The largescale circulation of labour has had several significant effects on rural society, in both the receiving and the supplying regions. For instance, in poor areas where male family members spend much of the year working outside of their villages, cultivation has become primarily a female task. Women are also emerging as the main source of agricultural labour, leading to the ‘feminisation of agricultural labour force.’ The insecurity of women is greater because they earn lower wages than men for similar work. Until recently, women were hardly visible in official statistics as earners and workers. While women toil on the land as landless labourers and as cultivators, the prevailing patrilineal kinship system, and other cultural practices that privilege male rights, largely exclude women from land ownership.


The policy of liberalisation that India has been following since the late 1980s have had a very significant impact on agriculture and rural society. The policy entails participation in the World Trade Organisation (WTO), which aims to bring about a more free international trading system and requires the opening up of Indian markets to imports. After decades of state support and protected markets, Indian farmers have been exposed to competition from the global market. For instance, we have all seen imported fruits and other food items on the shelves of our local stores – items that were not available a few years ago because of import barriers. Recently, India has also decided to import wheat, a controversial decision that reverses the earlier policy of self-reliance in foodgrains. And bring back bitter memories of dependencey on American foodgrains in the early years after Independence.

These are indicators of the process of globalisation of agriculture, or the incorporation of agriculture into the larger global market – a process that has had direct effects on farmers and rural society. For instance, in some regions such as Punjab and Karnataka, farmers enter into contracts with multinational companies (such as PepsiCo) to grow certain crops (such as tomatoes and potatoes), which the companies then buy from them for processing or export. In such ‘contract farming’ systems, the company identifies the crop to be grown, provides the seeds and other inputs, as well as the knowhow and often also the working capital. In return, the farmer is assured of a market because the company guarantees that it will purchase the produce at a predetermined fixed price. Contract farming is very common now in the production of specialised items such as cut flowers, fruits such as grapes, figs and pomegranates, cotton, and oilseeds. While contract farming appears to provide financial security to farmers, it can also lead to greater insecurity as farmers become dependent on these companies for their livelihoods. Contract farming of export-oriented products such as flowers and gherkins also means that agricultural land is diverted away from food grain production. Contract farming has sociological significance in that it disengages many people from the production process and makes their own indigenous knowledge of agriculture irrelevant. In addition, contract farming caters primarily to the production of elite items, and because it usually requires high doses of fertilisers and pesticides, it is often not ecologically sustainable.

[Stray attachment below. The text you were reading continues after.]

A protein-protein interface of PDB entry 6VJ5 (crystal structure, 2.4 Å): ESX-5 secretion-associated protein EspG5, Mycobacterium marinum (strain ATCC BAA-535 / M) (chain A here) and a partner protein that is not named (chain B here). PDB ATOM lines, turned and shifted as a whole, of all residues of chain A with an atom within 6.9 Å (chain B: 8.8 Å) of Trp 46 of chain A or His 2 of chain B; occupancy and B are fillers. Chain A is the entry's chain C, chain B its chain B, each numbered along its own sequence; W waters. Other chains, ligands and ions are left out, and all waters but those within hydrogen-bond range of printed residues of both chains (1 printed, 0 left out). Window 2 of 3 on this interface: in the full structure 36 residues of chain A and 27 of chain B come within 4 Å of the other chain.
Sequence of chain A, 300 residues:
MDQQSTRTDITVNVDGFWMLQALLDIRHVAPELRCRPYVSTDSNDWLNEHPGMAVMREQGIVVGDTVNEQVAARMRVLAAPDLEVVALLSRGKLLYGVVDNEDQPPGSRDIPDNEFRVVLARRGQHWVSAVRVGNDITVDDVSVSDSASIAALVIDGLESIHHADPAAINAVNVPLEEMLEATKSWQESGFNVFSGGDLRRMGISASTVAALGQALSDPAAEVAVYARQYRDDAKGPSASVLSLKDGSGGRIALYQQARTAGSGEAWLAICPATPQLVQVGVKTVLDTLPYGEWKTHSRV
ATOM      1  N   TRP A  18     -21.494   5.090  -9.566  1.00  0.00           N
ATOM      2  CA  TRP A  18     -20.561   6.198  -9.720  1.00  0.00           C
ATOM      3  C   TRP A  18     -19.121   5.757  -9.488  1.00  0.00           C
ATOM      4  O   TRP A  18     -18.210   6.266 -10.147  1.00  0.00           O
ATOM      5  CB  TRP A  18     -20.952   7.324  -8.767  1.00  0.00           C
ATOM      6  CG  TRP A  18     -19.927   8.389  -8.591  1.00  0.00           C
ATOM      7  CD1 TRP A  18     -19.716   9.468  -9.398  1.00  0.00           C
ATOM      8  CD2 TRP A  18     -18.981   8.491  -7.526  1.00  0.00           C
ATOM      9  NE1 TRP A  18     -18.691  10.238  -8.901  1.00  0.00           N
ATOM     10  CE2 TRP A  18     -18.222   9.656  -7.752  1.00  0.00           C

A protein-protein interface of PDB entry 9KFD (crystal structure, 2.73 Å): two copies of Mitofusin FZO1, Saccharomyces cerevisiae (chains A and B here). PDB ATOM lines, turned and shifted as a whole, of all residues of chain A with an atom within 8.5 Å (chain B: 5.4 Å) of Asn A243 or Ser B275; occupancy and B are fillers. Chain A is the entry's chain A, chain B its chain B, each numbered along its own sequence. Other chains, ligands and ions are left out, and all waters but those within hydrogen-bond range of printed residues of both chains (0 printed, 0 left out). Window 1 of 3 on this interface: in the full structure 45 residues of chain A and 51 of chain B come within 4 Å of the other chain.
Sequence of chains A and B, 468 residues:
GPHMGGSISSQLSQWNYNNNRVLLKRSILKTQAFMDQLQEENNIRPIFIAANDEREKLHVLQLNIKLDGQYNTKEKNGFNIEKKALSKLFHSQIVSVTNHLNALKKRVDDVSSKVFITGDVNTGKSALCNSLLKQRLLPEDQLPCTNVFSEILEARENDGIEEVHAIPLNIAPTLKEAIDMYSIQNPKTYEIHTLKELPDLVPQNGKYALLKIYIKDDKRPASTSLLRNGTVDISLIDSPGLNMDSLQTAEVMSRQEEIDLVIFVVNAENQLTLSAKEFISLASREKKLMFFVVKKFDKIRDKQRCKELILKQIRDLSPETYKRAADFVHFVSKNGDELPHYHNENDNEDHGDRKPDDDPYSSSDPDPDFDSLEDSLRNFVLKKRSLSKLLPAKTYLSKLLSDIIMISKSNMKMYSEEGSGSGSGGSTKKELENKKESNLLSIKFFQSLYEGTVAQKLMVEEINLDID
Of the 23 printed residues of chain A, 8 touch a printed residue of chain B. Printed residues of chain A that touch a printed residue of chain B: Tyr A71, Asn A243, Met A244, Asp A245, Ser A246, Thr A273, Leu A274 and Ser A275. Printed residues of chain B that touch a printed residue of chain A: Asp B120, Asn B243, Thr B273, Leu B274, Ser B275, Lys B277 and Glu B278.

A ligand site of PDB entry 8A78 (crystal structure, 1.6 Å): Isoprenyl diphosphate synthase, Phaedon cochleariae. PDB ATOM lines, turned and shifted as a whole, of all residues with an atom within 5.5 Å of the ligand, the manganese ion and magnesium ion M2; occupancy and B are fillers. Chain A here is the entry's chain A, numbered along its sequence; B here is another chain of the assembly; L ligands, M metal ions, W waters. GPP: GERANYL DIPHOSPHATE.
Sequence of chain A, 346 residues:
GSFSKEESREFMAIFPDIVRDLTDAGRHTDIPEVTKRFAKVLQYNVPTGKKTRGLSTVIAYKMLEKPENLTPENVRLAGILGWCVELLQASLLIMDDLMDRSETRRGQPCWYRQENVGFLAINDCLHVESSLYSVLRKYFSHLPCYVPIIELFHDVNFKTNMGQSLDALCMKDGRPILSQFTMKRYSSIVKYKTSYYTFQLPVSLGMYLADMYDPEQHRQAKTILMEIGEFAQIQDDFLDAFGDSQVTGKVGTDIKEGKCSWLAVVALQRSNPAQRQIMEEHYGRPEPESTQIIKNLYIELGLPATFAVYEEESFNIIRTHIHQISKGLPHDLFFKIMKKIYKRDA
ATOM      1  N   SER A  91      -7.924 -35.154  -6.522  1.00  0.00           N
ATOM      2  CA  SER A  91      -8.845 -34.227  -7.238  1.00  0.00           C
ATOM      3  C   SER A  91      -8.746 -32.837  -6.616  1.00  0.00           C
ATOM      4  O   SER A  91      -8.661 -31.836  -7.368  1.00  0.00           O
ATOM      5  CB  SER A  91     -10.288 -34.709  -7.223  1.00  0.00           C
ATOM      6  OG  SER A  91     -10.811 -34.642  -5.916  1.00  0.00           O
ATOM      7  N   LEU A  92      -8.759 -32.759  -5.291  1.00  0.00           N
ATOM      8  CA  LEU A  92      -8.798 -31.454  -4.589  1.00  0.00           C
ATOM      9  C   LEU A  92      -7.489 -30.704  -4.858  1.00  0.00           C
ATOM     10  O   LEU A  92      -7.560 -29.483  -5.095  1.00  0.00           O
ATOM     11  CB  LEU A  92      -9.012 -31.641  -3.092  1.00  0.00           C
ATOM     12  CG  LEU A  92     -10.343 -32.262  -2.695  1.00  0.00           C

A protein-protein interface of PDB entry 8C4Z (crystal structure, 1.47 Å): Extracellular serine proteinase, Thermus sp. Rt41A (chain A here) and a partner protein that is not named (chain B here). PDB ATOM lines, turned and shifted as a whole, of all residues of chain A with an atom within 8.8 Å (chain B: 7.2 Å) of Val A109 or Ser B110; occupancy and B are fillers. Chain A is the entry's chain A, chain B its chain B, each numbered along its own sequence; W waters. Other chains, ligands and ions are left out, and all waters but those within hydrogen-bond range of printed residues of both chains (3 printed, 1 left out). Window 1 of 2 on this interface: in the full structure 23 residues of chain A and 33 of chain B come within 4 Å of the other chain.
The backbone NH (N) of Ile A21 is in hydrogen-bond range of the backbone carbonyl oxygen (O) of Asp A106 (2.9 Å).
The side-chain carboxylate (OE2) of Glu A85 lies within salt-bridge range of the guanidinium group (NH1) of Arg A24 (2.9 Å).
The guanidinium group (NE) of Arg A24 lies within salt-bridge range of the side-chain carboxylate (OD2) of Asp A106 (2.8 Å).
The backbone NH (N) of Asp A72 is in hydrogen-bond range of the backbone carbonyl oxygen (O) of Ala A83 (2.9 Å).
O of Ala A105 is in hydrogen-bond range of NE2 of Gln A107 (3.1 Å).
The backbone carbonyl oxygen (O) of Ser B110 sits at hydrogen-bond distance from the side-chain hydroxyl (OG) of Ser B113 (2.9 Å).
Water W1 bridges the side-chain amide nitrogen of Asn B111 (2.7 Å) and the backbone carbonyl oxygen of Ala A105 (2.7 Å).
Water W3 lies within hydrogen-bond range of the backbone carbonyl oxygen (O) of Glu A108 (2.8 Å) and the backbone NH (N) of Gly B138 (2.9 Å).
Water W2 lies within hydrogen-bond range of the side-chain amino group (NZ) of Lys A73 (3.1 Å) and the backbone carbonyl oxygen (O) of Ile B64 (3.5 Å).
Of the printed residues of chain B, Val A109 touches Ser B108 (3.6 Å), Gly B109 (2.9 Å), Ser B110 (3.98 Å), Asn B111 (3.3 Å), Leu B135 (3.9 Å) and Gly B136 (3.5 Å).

Another, and more widespread aspect of the globalisation of agriculture is the entry of multinationals into this sector as sellers of agricultural inputs such as seeds, pesticides, and fertilisers. Over the last decade or so, the government has scaled down its agricultural development programmes, and ‘agricultural extension’ agents have been replaced in the villages by agents of seed, fertiliser, and pesticide companies. These agents are often the sole source of information for farmers about new seeds or cultivation practices, and of course they have an interest in selling their products. This has led to the increased dependence of farmers on expensive fertilisers and pesticides, which has reduced their profits, put many farmers into debt, and also created an ecological crisis in rural areas.

While farmers in India for centuries have periodically faced distress due to drought, crop failures, or debt, the phenomenon of farmers’ suicides appears to be new. Sociologists have attempted to explain this phenomenon by looking at the structural and social changes that have been occurring in agriculture and agrarian society. Such suicides have become ‘matrix events’, that is, a range of factors coalesce together to form an event. Many of the farmers who have committed suicides were marginal farmers who were attempting to increase their productivity, primarily by practising green revolution methods. However,undertaking such production meant facing several risks: the cost of production has increased tremendously due to a decrease in agricultural subsidies, the markets are not stable, and many farmers borrow heavily in order to invest in expensive inputs and improve their production. The loss of either the crop (due to spread of disease or pests, excessive rainfall, or drought), and in some cases the lack of an adequate support or market price, means that farmers are unable to bear the debt burden or sustain their families. Such distress is compounded by the changing culture in rural areas in which increased incomes are required for marriages, dowries, and to sustain new activities and expenses such as education and medical care (Vasavi 1999a).